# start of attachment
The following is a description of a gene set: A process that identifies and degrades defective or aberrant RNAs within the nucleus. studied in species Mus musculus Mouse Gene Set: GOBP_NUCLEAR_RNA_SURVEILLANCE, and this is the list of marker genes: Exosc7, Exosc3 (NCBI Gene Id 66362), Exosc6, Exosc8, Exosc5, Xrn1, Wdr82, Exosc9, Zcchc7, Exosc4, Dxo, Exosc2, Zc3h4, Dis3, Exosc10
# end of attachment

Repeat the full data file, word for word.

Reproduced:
The following is a description of a gene set: A process that identifies and degrades defective or aberrant RNAs within the nucleus. studied in species Mus musculus Mouse Gene Set: GOBP_NUCLEAR_RNA_SURVEILLANCE, and this is the list of marker genes: Exosc7, Exosc3 (NCBI Gene Id 66362), Exosc6, Exosc8, Exosc5, Xrn1, Wdr82, Exosc9, Zcchc7, Exosc4, Dxo, Exosc2, Zc3h4, Dis3, Exosc10